Ana Barrios / Contributing Writer
As a child, coloring was my favorite hobby because it was fun and relaxing to use different colors on black and white pictures. Coloring is always a great activity for children to express themselves as it allows them to color in images the way they want to based on their imagination. Coloring is also a consoling method parents use to calm down their children if they are hyperactive or if the child is feeling impatient. However, whoever said that coloring was just for children? Even when we have all grown into adults, coloring is a creative activity we can still do to relieve stress.
Life isn’t easy when you’re an adult as we all have responsibilities such as school or work. Having a strict work schedule can lead towards stress, which can lead to a lack of sleep, an unhealthy diet and anxiety towards completing tasks immediately.
Nevertheless, many methods have been suggested by experts to help people in managing their stress and to relax when completing important tasks. Some of the most popular methods are exercising, doing creative activities and yoga. However, many would be surprised that coloring is also suggested as a way for adults to relieve stress.
Coloring helps to soothe the mind by stimulating areas of the brain linked to motor skills, the senses and creativity. In the early 20th century, a psychologist named Carl G. Jüng was one of the first psychologists to recommend coloring as a relaxation technique. He came to this conclusion by experimenting with mandalas – decorative concentric circles originating from India which takes great focus in designing as they are meant to be intricately detailed.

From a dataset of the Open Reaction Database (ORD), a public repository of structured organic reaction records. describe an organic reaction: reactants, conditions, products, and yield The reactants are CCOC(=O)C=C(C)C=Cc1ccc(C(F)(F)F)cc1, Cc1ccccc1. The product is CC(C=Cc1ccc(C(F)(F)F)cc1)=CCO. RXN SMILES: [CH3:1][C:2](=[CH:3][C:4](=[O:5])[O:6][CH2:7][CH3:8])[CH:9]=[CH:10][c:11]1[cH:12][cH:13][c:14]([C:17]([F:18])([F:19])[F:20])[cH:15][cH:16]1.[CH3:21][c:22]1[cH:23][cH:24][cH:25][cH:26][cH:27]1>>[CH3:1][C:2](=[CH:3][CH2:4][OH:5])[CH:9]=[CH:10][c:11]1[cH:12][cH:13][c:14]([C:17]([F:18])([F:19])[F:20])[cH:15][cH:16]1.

According to psychologist Gloria Martínez Ayala, coloring activates diverse areas of the brain’s cerebral hemispheres by assimilating areas of the cerebral cortex relating to vision and fine motor skills. She also stated that coloring assists in lowering the activity of the amygdala, the part of the brain tasked with the purpose of controlling our emotion – it’s this part of the brain that becomes affected by stress. The amygdala is calm when we when we focus on coloring because it keeps us from thinking about our worries.
Coloring has also become popular in different countries as well – becoming bestsellers the U.S., France and the United Kingdom. A French publisher by the name of Hachette has published a collection of twenty volumes of coloring books, titled Art-Thérapie, with a variety of drawings such as butterflies, flowers, cupcakes, graffiti and psychedelic patterns. Coloring books have also trended in Spain as the Spanish cartoonist, Antonio Fraguas, published one called Coloréitor.
The most popular coloring book in the U.S. is Secret Garden: An Inky Treasure Hunt and Coloring Book by Johanna Basford and has made top-selling lists, leading the author to produce two more books for her fans to enjoy. There are many different coloring books published by other authors or as magazine issues that you can find at your local Barnes and Noble Booksellers store, Michaels Arts & Crafts or Hobby Lobby. The internet is another way to find pictures for you to color and relax as well.
If you ever feel stressed out over completing assignments for school or tasks for your job, try coloring to relieve yourself of any pressures. A drawing does not have to be complex to color away your stress; a simple drawing like a flower will do the trick in helping you to feel more relaxed.
The main purpose of coloring is to unwind and organize your thoughts by focusing on coloring a design instead of constant worries. Let your imagination run wild by using various kinds of media such as markers, crayons or colored pencils. Be unique as you color your stress away and begin to feel at ease while coloring a picture or a pattern with intricate designs the way you like.
[Image from Flickr, re-sized]